The Brainstormers are Tom Sauber and his son, Patrick, who live in southern California and Mark Graham who resides in Washington state. Tom is a master musician in a variety of styles, a multi-instrumentalist (banjo, fiddle, guitar, and mandolin) and singer, well grounded in tradition, with a comprehensive grasp of style and an exceptional ability to teach.

Patrick’s fiery and inventive guitar, banjo, mandolin and accordion playing, along with his fine harmony singing, have made him welcome on stage not only with old time players, but also with premier bluegrass bands like Laurie Lewis and the Right Hands.

The third member of the Brainstormers, Mark Graham, plays harmonica in a powerful but lyrical, blues-tinged style that recalls the feel of the finest banjo and fiddle playing. He’s also an amazing songsmith known for compositions that could be characterized as “surreal mountain hilarity,” but also quite capable of producing works of great pathos.

Growing up in rural Southwestern Virginia in a family steeped in old time music, Hanna Traynham learned to play banjo from her father on a banjo he made when she was born. She loves to sing unrefined duets of old gospel music and lonesome traditional ballads along with her parents, Mac and Jenny Traynham. She now lives in Portland, Ore.

Mac is an accomplished fiddler, banjo and harmonica player as well as a fine guitarist and singer and is well-known for the hand-crafted banjos he builds. Jenny plays clawhammer banjo with a strong sense of rhythm, solid old time back-up guitar and is a fine singer. In addition, Jenny is a fine artist, a painter of great skill. Mac and Jenny were previously at the Bluff Country Gathering and Mac has also appeared in Minnesota with the Sunny Mountain Serenaders. Influenced by well-known and obscure musicians of the past, they have played tunes and sung old songs together for over 30 years and, with Hanna joining them, the form the quintessential old time string band.

Somewhat a legend, particularly in the Midwest, Al Murphy has been collecting and playing fiddle tunes since the 1960s. He knew, learned from and played with such fiddlers as Lyman Enloe, Kenny Baker, Delbert Spray and Gene Goforth, banjoists Art Rosenbaum and Bob Black. He, along with his wife, Aleta, has been a member of numerous old time and bluegrass bands. Al’s protégé, Marc Janssen, has been learning many of the obscure tunes from Al, another fine example of tradition at work. Marc plays fiddle, mandolin, guitar, performing old time music with his wife, Brandi, in bluegrass and country bands and teaching music. Both Marc and Al live in Iowa City, Iowa.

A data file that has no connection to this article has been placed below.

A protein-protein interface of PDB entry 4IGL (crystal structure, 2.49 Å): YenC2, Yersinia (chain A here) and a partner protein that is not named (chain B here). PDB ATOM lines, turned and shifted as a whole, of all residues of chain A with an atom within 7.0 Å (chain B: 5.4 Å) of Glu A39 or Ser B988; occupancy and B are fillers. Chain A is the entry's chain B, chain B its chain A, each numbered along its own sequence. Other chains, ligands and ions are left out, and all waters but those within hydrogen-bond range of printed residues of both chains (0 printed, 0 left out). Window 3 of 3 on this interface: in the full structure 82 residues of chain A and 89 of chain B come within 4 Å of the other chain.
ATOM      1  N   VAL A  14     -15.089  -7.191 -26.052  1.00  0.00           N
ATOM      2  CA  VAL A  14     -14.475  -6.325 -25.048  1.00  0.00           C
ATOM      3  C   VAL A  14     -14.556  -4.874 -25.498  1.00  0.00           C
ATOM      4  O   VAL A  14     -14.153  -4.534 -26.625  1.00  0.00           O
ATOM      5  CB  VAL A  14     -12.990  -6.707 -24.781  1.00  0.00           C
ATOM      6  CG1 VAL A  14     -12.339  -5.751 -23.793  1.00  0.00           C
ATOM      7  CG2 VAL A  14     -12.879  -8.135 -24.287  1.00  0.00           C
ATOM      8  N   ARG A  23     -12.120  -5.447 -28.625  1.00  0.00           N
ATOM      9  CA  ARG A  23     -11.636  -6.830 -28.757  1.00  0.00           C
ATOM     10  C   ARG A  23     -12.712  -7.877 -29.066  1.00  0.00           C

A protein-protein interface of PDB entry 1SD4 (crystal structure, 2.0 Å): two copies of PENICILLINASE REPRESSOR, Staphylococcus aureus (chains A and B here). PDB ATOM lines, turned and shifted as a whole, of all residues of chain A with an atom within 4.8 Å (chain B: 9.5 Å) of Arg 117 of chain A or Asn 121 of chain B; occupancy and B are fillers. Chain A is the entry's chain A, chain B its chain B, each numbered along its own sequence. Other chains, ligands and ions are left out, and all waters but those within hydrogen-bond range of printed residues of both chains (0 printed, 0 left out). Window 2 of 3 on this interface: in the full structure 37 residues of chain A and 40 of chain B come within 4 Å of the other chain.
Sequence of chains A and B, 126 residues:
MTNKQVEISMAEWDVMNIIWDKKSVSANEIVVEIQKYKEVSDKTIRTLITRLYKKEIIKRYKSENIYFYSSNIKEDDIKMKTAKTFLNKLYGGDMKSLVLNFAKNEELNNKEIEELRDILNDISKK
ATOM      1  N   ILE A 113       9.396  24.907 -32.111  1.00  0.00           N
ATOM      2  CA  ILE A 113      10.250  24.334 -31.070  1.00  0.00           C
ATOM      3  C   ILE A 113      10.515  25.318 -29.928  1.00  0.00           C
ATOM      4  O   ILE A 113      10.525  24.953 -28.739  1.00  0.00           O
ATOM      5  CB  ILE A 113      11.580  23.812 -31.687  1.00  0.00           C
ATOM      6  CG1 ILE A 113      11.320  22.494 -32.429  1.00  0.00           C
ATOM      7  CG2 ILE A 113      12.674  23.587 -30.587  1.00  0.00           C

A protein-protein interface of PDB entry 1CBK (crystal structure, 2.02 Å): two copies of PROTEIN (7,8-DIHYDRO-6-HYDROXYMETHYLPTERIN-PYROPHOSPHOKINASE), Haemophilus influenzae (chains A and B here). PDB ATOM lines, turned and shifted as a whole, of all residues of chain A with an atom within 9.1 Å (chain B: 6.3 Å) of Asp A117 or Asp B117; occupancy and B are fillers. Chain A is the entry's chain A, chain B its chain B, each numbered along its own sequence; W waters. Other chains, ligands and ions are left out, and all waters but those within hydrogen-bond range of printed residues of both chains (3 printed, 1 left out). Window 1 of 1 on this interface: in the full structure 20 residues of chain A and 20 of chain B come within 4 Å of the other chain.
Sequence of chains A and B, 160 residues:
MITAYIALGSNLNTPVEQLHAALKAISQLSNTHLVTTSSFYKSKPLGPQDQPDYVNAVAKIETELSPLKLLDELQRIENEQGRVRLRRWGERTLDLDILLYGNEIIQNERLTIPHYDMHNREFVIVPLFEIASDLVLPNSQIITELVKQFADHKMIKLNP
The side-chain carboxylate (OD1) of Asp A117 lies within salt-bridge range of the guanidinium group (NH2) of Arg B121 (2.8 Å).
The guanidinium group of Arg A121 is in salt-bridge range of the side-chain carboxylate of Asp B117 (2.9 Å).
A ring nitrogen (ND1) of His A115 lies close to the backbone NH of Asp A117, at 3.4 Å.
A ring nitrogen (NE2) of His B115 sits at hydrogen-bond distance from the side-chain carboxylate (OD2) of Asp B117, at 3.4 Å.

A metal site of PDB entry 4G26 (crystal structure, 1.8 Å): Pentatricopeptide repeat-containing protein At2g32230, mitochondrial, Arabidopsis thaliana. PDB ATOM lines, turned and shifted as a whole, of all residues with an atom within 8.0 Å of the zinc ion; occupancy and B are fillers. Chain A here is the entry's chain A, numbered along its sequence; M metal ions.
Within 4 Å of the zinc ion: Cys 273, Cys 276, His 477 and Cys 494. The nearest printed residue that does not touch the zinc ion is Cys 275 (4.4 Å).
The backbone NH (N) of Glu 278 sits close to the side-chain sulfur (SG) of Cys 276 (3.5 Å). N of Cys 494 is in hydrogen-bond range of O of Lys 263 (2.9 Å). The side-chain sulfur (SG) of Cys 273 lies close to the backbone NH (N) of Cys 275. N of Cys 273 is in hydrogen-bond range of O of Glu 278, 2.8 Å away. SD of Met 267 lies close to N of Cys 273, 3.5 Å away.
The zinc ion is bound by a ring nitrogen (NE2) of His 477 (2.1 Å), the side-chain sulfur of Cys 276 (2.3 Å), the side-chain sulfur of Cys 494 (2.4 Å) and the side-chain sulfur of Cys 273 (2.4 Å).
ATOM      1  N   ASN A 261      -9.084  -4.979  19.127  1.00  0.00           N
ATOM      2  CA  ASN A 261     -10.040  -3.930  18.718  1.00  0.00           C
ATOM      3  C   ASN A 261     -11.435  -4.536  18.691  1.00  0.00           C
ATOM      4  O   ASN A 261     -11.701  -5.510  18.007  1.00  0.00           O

The Friday night concert will feature all these masters, plus some surprises, all wonderful old time music and showing how this music has been handed from one generation to the next.

Most of the staff musicians will also be playing for the Saturday night barn Dance with caller Sue Hulsether. Sue is an experienced and exciting square dance caller from southwestern Wisconsin. She’ll teach each dance beforehand, and, if one is an inexperienced dancer, each will get the hang of it quick enough, so no experience is necessary.

The concert tickets are $15 and the barn dance is $10, both available at the door. For those who want to register for the whole weekend and attend the workshops, cost is $225.

“The Bluff Country Gathering is an event not to be missed. The town of Lanesboro is a perfect place for a festival like this, said Bovee. “It’s a town that makes you feel like you have stepped back in time. Just walking around town, enjoying the jamming that goes on everywhere, makes the trip worthwhile!”

For more information on the Bluff Country Gathering or to register, check out the website at www.boveeheil.com or call 507-498-5452.